US farmland returns, measured by income and appreciation, were just 0.49 percent during Q1 of this year, according to the latest farmland property index from the National Council of Real Estate Fiduciaries (NCRIEF) released last week.
The index measures farmland investment growth based on 683 property-level valuations contributed by seven institutional farmland owners.
The Q1 return was comprised of a 0.51 percent income return and a slight depreciation in underlying land value of 0.02 percent. The index had returned 2.89 percent in Q4 2016 and 1.38 percent in Q1 2016.
Dipping returns in recent quarters mark a contrast from both recent and historical performance of the index, which has tripled since 2000. The year 2016 closed with the lowest annual total farmland return since 2009, at 7.09 percent, compared to 10.35 percent in 2015 and 12.63 percent in 2014.
“After healthy harvests between 2011 and 2014, the agricultural sector has more recently been met by a stronger dollar and slower global growth, inhibiting both price and export growth. These combined forces are moderating total farmland returns,” NCREIF wrote in the report.
NCRIEF director of research Sara Rutledge told Agri Investor that, as opposed to other asset classes such as stocks and retail property, total farmland returns never went into negative territory during the economic crisis. As a result, she said some slowdown in returns from a higher base is inevitable, and that investors are likely to continue to be attracted to farmland despite the softening index.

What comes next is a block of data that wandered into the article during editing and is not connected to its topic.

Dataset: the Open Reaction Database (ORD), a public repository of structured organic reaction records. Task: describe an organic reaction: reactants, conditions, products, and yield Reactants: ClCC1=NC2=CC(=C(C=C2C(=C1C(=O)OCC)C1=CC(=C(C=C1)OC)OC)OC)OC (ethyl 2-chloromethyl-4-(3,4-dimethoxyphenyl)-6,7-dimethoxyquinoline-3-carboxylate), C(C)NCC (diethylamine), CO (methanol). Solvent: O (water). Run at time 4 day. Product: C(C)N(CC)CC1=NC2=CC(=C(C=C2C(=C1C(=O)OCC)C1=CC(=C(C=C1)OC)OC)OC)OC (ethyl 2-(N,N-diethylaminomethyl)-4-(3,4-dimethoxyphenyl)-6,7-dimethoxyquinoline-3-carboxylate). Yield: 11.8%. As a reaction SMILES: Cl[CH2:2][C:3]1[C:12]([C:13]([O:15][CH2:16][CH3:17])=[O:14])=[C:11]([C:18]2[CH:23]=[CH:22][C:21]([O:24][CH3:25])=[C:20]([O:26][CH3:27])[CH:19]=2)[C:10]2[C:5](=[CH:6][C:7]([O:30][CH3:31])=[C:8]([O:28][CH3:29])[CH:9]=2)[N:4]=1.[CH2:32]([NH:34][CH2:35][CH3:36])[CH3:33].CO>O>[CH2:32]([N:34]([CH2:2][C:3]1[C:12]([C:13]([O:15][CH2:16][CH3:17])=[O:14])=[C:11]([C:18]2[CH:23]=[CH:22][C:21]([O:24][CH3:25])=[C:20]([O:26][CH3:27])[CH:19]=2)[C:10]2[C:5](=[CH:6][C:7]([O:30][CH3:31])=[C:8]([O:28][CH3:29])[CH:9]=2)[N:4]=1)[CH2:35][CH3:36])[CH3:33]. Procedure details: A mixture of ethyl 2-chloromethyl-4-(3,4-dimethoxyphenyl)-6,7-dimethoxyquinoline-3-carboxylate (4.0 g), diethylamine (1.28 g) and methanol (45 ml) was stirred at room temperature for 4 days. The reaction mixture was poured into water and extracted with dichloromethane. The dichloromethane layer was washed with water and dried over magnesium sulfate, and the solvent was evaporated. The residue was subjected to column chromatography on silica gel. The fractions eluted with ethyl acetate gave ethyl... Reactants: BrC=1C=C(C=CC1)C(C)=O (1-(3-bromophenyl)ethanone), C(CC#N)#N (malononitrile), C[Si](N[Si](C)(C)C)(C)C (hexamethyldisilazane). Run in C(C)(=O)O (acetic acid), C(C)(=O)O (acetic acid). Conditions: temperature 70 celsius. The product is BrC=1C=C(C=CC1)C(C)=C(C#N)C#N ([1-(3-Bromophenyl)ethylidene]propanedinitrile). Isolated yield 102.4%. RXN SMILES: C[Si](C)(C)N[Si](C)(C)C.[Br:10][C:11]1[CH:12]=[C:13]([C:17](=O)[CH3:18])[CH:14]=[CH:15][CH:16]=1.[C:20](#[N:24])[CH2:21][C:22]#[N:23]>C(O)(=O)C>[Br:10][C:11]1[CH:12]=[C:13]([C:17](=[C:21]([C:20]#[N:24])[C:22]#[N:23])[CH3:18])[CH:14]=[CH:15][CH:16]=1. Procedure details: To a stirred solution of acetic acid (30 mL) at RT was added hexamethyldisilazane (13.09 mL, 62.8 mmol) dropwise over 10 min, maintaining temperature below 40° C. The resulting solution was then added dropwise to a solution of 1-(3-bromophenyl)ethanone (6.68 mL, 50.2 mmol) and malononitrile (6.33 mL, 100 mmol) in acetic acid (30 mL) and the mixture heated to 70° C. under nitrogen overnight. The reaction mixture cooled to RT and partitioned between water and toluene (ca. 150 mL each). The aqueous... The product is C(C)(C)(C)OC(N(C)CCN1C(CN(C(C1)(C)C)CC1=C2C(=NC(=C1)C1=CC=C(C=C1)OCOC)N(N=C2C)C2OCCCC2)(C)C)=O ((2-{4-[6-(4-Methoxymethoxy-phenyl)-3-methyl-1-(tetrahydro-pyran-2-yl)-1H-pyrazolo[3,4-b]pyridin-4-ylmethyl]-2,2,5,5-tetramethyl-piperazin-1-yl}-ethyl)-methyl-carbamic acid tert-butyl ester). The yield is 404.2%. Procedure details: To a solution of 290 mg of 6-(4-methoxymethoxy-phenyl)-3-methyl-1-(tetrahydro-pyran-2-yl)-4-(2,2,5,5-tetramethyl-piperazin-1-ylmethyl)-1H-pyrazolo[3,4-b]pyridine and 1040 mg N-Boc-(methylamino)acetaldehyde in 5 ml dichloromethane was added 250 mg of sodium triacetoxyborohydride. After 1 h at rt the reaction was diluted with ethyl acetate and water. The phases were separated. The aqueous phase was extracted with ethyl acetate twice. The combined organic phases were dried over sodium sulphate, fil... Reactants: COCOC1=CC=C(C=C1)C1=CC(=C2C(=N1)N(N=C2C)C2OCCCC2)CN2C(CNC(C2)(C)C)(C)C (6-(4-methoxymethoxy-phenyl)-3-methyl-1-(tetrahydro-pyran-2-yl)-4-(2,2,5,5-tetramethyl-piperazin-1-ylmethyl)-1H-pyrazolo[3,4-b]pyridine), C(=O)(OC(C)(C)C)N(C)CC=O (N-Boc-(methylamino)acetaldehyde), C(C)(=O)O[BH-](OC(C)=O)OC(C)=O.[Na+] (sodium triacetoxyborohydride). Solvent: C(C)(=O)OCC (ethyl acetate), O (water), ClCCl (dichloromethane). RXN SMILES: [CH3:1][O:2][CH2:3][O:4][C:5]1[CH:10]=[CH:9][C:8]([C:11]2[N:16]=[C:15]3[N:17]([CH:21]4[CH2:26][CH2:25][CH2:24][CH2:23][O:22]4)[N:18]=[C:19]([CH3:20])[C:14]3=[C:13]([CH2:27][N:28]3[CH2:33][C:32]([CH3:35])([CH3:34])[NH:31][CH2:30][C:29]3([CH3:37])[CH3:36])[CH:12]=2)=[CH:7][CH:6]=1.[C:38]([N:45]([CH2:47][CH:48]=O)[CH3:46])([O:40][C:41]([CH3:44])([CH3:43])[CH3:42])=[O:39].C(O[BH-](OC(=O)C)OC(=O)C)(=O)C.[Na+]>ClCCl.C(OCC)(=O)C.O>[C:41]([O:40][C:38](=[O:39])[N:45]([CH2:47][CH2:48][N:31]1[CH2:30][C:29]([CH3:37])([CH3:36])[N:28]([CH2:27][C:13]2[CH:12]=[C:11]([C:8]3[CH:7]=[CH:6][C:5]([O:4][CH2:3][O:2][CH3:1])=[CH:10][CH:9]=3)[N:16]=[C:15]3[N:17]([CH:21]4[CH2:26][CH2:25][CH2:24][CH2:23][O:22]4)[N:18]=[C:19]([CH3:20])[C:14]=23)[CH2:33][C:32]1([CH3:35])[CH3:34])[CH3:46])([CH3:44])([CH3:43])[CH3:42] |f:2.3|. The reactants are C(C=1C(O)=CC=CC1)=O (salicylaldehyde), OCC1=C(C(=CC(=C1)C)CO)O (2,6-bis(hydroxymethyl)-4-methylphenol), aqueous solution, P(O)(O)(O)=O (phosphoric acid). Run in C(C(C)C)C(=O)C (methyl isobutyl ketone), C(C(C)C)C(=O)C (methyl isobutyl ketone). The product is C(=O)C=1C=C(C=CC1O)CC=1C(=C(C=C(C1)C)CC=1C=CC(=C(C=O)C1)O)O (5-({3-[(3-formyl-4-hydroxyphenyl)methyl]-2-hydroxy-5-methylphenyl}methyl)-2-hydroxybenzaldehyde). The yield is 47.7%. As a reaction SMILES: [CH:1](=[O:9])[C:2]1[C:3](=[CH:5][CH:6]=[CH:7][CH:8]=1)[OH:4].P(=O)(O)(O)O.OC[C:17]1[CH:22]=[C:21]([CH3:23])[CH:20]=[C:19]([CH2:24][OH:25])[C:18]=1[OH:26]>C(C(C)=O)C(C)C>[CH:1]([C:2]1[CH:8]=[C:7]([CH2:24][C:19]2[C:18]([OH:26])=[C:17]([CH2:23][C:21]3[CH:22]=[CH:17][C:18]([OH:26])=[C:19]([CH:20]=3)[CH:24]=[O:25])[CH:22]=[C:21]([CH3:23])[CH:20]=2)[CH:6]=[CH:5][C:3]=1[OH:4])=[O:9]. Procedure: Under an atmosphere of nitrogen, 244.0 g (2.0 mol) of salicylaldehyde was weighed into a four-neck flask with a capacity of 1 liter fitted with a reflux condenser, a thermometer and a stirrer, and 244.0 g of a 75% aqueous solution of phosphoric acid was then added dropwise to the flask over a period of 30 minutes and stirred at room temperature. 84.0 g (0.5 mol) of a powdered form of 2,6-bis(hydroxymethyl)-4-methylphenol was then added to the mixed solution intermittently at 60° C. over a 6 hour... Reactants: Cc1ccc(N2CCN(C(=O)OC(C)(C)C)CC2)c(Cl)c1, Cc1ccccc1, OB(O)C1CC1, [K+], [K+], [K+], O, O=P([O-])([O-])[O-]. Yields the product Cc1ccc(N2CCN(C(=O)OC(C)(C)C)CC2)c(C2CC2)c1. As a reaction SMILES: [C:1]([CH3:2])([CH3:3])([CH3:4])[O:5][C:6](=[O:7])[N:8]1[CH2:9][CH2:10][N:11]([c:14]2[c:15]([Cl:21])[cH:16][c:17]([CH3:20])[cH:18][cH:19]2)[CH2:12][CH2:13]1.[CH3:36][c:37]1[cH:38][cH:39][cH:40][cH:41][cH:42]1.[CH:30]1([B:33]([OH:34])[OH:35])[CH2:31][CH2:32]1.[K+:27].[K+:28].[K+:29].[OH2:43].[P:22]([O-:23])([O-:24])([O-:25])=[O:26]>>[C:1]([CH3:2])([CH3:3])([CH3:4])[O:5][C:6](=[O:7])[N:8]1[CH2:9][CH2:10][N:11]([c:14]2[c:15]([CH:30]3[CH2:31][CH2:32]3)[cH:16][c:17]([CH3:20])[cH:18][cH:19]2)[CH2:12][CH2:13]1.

“There is a bit of safety in farmland as an asset class,” Rutledge said. “Stable performance is over the long-term… likely means that there could be continued interest in farmland as an asset class.”
NCRIEF also noted that the diversion between annual and permanent crop land earnings, with earnings on the latter falling behind the former during Q1, was unique to this cycle.
“Historically, total returns for these categories are much closer as shown by the since inception return for permanent cropland of 12.4 percent versus 10.6 percent for annual cropland,” according to the report.
Regionally, NCRIEF reported that the Southern Plains and Pacific Northwest regions both saw the strongest growth of about 2 percent total returns over the first three months of 2017. That compared with about 1 percent returns shown in the Mountain and Delta States regions, 0.35 percent returns in the Corn Belt and 0.31 percent in the Lake States region. Only the Pacific West region saw negative total returns in the Q1.
The companies contributing farmland property data to the NCRIEF index are Cottonwood Ag Management, Gladstone Land Corp., Hancock Agricultural Investment Group, Prudential Agricultural Investments, UBS AgriVest, US Agriculture and TIAA-affiliate Westchester Group Investment Management.